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NO COUNTRY FOR WOMEN

Why is it still almost impossible for Indian rape survivors to get justice?

By Maria Thomas

It’s been nearly five years since the brutal gang rape of a woman on a bus in New Delhi shocked India. In the weeks that followed, thousands took to the streets in protest, and the Indian government even adopted more stringent legislation to prevent such violence against women in the future.

But little has really changed on the ground, according to a report by Human Rights Watch (HRW), released on Nov. 08. Through field research in the states of Haryana, Uttar Pradesh, Madhya Pradesh, and Rajasthan, which routinely record the highest number of rape cases in the country, HRW identified how untrained police officials, insensitive health workers, and a dire lack of legal support combine to make it almost impossible for justice to be served.

“Five years ago, Indians shocked by the brutality of gang rape in Delhi called for an end to the silence around sexual violence and demanded criminal justice reforms,” Meenakshi Ganguly, south Asia director of HRW, said in a statement. “Today there are stronger laws and policies, but much remains to be done to ensure that the police, doctors, and the courts treat survivors with dignity.”

HRW analysed 21 cases of rape, including 10 involving girls under the age of 18, interviewing survivors and their family members. The non-profit also interviewed lawyers, doctors, and government and police officials in the four states, as well as in the cities of New Delhi and Mumbai.

Here are the key obstacles they identified:

The police problem

In the event of sexual assault, India’s laws say that a trained female police officer is supposed to record a statement from the victim, and police officials are required to register complaints. But HRW’s research shows that this doesn’t always happen across India.

“(The police) resist filing the First Information Report (FIR), the first step to initiating a police investigation, especially if the victim is from an economically or socially marginalized community,” the report said. “Police sometimes pressure the victim’s family to ‘settle’ or ‘compromise,’ especially if the perpetrator is from a powerful community.”

The organisation gave the example of a 22-year-old from the Lalitpur district in Uttar Pradesh who was raped by a local political leader belonging to a more powerful caste. He threatened to kill her if she went to the police—and the police themselves hardly offered any help, delaying the filing of a complaint until the courts ordered them to do so. In the meantime, facing threats and harassment, the rape survivor and her husband were forced to leave their home and move far away from their village.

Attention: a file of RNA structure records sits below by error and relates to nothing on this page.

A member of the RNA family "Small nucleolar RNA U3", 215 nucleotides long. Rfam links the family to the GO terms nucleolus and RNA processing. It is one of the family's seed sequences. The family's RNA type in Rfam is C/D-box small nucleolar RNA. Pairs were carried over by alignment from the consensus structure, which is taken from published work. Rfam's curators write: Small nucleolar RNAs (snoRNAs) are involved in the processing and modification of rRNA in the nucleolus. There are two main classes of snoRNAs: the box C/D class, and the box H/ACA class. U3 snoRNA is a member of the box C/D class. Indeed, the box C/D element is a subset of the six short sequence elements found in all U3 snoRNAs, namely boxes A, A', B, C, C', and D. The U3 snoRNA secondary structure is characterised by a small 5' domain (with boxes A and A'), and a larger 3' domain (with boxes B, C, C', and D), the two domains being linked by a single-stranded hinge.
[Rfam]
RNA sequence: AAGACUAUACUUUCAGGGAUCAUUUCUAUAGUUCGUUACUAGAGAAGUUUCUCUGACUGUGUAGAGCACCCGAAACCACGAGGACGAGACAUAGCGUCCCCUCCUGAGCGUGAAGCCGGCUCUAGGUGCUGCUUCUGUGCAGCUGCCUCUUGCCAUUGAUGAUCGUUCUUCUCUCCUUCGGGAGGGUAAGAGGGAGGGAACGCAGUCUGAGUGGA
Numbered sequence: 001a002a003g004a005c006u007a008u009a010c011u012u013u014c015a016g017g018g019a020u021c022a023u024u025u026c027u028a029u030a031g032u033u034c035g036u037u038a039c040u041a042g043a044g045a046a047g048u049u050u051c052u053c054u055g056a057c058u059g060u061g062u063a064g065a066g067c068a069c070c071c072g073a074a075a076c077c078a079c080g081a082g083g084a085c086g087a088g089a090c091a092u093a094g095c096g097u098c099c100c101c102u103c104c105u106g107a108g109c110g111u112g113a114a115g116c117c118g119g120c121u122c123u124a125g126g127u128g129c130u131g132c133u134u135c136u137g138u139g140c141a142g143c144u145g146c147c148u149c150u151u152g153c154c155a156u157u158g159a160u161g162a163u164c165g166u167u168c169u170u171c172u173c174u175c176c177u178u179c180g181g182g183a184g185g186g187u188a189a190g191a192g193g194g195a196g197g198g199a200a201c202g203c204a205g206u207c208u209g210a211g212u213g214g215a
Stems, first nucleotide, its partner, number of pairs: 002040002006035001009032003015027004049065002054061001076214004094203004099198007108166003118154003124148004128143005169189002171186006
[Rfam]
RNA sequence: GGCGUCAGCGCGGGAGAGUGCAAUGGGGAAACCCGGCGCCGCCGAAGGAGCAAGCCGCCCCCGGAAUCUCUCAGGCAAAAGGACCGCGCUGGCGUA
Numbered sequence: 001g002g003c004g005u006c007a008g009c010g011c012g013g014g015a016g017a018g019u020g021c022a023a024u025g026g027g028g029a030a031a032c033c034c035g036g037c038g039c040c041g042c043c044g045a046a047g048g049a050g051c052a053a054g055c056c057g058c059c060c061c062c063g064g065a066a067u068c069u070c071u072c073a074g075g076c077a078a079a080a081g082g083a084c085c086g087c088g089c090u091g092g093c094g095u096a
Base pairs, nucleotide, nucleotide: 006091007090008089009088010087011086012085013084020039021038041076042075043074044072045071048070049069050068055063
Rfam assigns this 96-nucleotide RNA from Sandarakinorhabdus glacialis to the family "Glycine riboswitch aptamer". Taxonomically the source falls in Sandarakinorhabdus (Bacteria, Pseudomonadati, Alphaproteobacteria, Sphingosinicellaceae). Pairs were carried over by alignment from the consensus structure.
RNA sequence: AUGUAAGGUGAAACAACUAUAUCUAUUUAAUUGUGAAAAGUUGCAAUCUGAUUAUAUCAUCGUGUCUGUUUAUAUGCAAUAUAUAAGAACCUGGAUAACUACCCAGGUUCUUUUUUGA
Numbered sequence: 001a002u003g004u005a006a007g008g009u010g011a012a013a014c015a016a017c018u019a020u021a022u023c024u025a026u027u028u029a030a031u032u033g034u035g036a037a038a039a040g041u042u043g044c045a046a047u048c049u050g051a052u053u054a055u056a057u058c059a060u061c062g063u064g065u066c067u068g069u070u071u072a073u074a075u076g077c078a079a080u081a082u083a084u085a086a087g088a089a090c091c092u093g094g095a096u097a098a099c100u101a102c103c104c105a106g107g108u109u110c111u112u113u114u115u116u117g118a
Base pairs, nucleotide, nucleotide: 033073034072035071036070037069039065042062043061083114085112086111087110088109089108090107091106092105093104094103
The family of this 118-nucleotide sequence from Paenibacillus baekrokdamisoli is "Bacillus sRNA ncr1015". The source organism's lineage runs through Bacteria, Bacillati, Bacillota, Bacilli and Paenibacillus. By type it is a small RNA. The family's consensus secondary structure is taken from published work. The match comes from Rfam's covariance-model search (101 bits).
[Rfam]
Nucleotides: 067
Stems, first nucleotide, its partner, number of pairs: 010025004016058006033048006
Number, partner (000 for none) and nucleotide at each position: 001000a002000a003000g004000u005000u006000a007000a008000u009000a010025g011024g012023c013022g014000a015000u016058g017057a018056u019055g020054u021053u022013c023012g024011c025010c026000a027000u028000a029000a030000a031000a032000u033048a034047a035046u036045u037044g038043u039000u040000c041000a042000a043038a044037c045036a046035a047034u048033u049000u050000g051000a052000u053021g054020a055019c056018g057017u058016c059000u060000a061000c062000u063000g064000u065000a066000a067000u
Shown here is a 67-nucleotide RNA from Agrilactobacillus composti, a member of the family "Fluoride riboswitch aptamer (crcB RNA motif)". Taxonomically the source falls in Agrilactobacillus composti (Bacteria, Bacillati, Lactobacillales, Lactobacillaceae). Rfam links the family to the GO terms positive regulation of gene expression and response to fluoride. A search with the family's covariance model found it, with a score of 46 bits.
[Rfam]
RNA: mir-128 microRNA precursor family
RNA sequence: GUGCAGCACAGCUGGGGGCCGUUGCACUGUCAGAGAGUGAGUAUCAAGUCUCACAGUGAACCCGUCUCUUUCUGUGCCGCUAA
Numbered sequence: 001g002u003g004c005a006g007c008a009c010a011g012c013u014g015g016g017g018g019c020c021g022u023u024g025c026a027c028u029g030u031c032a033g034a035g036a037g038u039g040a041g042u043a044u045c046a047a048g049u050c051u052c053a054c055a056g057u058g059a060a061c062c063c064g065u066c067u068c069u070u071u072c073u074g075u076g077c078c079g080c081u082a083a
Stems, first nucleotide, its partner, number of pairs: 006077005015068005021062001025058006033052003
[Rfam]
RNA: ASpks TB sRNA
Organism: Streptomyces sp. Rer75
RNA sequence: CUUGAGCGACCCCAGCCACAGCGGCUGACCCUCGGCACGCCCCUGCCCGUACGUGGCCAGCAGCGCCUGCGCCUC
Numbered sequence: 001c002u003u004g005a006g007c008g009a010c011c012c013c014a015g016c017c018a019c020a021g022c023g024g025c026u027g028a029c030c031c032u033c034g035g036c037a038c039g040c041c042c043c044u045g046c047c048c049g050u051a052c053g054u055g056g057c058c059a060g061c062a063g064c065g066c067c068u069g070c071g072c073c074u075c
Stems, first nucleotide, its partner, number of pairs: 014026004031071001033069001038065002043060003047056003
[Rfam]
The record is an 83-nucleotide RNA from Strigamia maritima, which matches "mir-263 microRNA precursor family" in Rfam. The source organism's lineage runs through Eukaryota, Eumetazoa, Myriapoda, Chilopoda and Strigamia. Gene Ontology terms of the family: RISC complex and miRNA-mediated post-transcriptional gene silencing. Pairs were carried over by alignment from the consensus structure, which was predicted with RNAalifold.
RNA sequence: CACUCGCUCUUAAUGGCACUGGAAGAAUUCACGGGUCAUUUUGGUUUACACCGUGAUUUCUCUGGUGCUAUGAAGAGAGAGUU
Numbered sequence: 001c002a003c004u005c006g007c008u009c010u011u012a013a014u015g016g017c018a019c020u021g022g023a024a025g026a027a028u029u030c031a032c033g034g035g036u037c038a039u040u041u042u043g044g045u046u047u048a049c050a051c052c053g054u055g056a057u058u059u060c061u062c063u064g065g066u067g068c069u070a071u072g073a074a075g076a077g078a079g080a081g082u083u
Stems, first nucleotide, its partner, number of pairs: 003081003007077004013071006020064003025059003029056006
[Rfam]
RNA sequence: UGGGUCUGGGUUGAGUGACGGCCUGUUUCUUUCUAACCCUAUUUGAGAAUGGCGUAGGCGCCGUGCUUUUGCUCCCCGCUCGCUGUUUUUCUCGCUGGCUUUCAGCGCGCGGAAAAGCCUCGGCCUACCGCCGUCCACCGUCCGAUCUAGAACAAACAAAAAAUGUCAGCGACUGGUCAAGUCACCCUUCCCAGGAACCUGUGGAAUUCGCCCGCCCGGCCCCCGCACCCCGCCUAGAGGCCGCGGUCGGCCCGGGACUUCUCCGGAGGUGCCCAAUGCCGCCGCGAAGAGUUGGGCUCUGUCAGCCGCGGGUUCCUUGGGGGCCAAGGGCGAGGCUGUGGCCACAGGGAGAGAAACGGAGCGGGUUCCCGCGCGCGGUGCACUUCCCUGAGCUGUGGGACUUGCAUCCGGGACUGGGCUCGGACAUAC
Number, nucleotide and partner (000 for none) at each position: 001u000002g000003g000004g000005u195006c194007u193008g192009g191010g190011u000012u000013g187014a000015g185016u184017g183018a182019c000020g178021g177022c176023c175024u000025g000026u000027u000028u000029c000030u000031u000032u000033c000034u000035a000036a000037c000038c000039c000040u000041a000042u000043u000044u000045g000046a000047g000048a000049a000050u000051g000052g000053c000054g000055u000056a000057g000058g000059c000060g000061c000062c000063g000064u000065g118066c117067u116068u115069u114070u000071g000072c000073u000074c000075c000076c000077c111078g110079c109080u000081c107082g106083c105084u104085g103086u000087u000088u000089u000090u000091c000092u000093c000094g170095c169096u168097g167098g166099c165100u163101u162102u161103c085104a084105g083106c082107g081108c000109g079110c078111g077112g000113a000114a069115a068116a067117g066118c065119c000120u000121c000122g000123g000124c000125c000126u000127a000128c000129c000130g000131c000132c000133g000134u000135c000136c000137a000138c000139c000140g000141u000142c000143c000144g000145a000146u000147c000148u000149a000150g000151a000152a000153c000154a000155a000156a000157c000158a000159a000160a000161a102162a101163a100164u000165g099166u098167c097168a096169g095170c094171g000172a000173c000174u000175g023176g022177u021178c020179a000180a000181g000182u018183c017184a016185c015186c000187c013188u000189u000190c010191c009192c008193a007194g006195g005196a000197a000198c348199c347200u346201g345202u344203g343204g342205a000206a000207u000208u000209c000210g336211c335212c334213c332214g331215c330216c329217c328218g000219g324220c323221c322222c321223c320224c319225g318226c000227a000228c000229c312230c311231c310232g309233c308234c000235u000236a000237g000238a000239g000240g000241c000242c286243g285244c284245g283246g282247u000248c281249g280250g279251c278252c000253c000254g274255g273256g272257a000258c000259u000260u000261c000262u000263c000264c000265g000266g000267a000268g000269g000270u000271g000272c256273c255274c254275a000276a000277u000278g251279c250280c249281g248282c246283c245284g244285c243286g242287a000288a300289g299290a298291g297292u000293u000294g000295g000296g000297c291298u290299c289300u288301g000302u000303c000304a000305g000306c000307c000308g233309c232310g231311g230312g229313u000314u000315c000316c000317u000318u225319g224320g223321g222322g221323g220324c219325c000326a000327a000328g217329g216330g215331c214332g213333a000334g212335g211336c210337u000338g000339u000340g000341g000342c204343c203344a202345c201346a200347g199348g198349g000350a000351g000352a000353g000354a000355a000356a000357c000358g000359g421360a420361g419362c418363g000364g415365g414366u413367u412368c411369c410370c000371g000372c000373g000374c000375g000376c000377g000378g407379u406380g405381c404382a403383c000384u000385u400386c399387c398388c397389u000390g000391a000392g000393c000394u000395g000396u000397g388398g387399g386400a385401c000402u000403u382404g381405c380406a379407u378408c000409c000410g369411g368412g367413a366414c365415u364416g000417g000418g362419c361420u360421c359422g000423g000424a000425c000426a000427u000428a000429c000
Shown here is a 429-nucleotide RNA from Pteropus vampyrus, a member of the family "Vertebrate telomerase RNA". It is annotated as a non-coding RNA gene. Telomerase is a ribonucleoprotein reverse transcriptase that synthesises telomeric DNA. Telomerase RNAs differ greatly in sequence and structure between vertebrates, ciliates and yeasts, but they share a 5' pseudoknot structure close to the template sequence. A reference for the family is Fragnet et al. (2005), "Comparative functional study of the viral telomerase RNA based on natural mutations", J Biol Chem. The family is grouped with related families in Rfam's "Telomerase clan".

In some cases, HRW found that the police treated rape survivors brutally, even resorting to beatings and threats to force them to change their statements. In other instances, the police simply chose not to pursue an investigation, turning a blind-eye to the crime.

Victim-blaming doctors

In 2014, India’s ministry of health and family welfare released guidelines for doctors on how to appropriately conduct examinations on victims of sexual assault. Since medical evidence can be used to bolster the case against perpetrators, these examinations are a key part of the process of securing justice for a rape survivor.

However, so far, only nine out of the country’s 29 states have adopted these guidelines, according to HRW. And they don’t always follow them. In its research, the organisation found many cases of insensitive health workers flouting the guidelines completely, and often blaming the rape victims themselves, insinuating that the act was consensual.

Some hospitals even continue to allow doctors to conduct the intrusive “finger test” to use the state of a victim’s hymen as a way to establish if an assault has really taken place, HRW alleged. And as for providing the necessary counselling and therapeutic care, the healthcare system often fails completely.

“In nearly all the rape cases documented by HRW, women and girls said that they received almost no attention to their health needs, including counseling, even when it was clear they had a great need for it,” the report said.

No legal assistance

If after all these hurdles a rape survivor in India manages to proceed towards fighting for justice in the courts, she usually encounters another big problem: a dire lack of legal represenation.

While the government has established fast-track courts focused on crimes against women and children, and non-governmental organisations in cities such as New Delhi try to make legal aid more accessible, most women from poor or marginalised communities struggle to find legal assistance, especially in rural areas. In many cases, HRW found, the police never even informed victims of their right to legal aid, nor connected them to people who could help.

All together, these obstacles put the victims of sexual assault through yet another harrowing experience, that of trying to seek the justice they deserve in a system that seems expressly designed to deny it.

For any real change, HRW says, central and state governments are going to have to step up their training programmes to make police officers, judicial officers, and medical professionals much more sensitive to the trauma of sexual assault, besides coordinating a more effective implementation of the existing laws and guidelines.

It’s a tough ask. But without this, millions of Indian women will continue to be brutalised by the very system created to protect them.